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There are a couple of types of graphs that you can end up with.
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The first is discreet, and the second is continuous; let's look at those two different types.
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Consider this relation: OK, so if I am asked to graph this relation, I am going to graph each point:
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(-4,-2): that is going to be right here; (-2,1)--right here; here, (0,2), 0 on the x, 2 on the y.
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This is a discrete function--discrete graph--discrete relation.
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This actually is both a relation and a function; so it is a discrete relation or a discrete function.
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And the reason is because I have a set of discrete points; they are not connected.
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And I can't connect them, because I haven't been given anything in between, or a way to know if or what lies in between these.
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I can't just connect them when I don't know; there could be a point up here, or actually this is just the entire relation.
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So, I can just work with what is given.
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OK, a different scenario would be if I am given a relation y=x+1.
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And I can go ahead and plot this out, if I say, "OK, when x is -1, -1+1 is 0; when x is 0, y is 1; when x is 1, 1+1 is 2; when x is 2, y is 3."
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OK, so I am going to go ahead and plot this out.
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When x is -1, y is 0; when x is 0, y is 1; when x is 1, y is 2.
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Let's remove this out of the way.
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When x is 1, y is 2; when x is 2, y is 3.
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Now, I have a set of points, because these are the points I chose.
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But because I am given this equation, there is an infinite number of points in between.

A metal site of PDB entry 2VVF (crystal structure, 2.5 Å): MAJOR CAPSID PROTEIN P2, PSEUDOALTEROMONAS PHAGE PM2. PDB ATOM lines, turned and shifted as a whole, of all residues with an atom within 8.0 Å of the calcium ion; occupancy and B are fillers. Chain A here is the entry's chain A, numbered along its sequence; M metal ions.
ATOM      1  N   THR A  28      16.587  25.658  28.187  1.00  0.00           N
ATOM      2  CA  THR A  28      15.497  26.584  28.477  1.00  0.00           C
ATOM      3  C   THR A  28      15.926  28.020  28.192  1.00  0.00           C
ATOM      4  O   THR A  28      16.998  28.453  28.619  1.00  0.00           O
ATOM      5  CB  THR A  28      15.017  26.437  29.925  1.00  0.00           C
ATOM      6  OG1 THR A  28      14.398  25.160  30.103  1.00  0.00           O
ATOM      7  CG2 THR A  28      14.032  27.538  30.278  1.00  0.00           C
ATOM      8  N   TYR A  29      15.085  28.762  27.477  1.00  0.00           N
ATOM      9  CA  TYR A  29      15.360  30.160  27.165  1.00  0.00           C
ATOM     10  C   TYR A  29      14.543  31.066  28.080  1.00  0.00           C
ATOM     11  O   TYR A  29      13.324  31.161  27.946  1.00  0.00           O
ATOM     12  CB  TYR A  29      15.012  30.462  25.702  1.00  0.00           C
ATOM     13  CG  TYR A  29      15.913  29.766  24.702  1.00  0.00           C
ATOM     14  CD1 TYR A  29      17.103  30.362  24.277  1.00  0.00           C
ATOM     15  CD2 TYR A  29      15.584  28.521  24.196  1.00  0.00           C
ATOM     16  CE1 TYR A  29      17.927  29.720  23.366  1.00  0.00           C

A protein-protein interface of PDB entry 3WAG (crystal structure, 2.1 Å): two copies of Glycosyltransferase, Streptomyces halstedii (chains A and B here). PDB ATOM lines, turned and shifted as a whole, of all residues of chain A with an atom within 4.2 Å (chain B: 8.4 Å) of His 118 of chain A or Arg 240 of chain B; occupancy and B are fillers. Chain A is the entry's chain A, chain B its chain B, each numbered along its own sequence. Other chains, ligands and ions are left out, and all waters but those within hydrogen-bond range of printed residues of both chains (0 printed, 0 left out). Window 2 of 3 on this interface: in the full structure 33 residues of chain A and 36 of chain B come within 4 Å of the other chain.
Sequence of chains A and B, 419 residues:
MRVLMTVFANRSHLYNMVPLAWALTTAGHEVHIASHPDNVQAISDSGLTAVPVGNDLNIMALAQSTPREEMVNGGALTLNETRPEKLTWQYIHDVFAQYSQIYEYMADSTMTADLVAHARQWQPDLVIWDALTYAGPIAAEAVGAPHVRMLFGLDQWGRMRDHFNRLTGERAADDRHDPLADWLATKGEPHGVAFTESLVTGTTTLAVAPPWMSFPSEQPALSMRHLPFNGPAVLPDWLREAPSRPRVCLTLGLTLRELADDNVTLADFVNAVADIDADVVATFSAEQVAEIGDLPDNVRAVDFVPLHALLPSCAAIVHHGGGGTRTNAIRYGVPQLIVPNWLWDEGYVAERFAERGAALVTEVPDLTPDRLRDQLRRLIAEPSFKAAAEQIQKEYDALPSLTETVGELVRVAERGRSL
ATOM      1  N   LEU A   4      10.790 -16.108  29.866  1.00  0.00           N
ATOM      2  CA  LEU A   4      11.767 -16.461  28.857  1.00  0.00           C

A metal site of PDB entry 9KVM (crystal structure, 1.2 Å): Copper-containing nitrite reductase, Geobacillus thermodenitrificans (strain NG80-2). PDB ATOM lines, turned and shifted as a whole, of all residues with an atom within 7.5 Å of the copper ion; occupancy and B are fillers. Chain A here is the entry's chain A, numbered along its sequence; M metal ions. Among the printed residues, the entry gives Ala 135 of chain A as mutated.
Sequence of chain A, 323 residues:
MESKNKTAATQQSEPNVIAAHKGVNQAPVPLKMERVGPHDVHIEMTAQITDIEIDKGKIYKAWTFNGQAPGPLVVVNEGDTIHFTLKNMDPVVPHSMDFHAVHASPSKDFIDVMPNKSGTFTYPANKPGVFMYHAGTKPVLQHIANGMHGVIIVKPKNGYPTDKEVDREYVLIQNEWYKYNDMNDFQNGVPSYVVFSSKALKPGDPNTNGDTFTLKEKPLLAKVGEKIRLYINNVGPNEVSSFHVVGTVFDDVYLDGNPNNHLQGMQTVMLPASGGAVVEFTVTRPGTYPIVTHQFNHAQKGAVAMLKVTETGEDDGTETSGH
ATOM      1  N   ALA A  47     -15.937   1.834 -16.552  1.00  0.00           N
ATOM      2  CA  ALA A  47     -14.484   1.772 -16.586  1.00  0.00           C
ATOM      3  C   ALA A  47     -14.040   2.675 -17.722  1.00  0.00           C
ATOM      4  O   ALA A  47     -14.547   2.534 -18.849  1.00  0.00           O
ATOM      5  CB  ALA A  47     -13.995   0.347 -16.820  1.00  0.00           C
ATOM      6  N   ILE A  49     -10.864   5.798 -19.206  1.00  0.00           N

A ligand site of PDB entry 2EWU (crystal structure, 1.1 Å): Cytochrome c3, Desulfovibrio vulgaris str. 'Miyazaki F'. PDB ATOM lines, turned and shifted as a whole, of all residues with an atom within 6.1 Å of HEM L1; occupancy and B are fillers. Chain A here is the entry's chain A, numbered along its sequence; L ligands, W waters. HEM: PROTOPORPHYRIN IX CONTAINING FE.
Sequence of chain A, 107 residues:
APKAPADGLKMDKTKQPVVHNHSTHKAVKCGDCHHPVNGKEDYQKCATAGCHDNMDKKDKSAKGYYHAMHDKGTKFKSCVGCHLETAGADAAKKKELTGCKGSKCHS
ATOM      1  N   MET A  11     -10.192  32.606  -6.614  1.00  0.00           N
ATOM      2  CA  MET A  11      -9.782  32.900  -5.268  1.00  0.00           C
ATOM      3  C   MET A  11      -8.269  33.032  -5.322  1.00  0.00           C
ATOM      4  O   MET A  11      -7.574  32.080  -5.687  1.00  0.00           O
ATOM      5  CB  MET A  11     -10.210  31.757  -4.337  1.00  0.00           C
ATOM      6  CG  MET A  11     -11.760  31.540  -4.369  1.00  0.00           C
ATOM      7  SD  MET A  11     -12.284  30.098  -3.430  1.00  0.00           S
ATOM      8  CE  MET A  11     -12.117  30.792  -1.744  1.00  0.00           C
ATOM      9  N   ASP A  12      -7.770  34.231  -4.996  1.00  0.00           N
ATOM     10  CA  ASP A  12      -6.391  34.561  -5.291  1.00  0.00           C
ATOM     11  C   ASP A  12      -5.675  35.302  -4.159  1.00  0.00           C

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I could have chosen an x of .5 to get the value 1.5 here, to fill that in--and on and on, until this becomes continuous and forms a line.
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So, this is a continuous function: the graph is a connected set of points,
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so the relation (or the function in this case, since we do have a function) is continuous relation or continuous function,
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because I have a line; whereas this, which is a set of points, is a discrete relation.
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OK, one visual way to tell if a relation is a function is using the vertical line test.
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And a relation is a function if and only if no vertical line intersects its graph at more than one point.
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This is most easily understood through just working through an example.
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Consider if you were given the following graph.
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OK, the vertical line test: what you are seeing is, "Can you put a vertical line
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somewhere on the graph so that it intersects the graph at more than one point?"
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And I can: I put a vertical line here, and it intersects this graph at 1, 2, 3 places.
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Over here, it only intersects at one place; that is fine; but if I can draw a vertical line *anywhere* on the graph
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that intersects at more than one place, then we say that this failed the vertical line test.
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And when something fails the vertical line test, it means that it is not a function.
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The reason this works is that, if two or three or more points share the same x-value,
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then they are going to lie directly above or below each other on the coordinate plane.
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For example, looking right here, I have x = 3; x is 3; y is 0.
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Then, I look right above it, up here: again, x is 3, and y is...say 2.1--pretty close.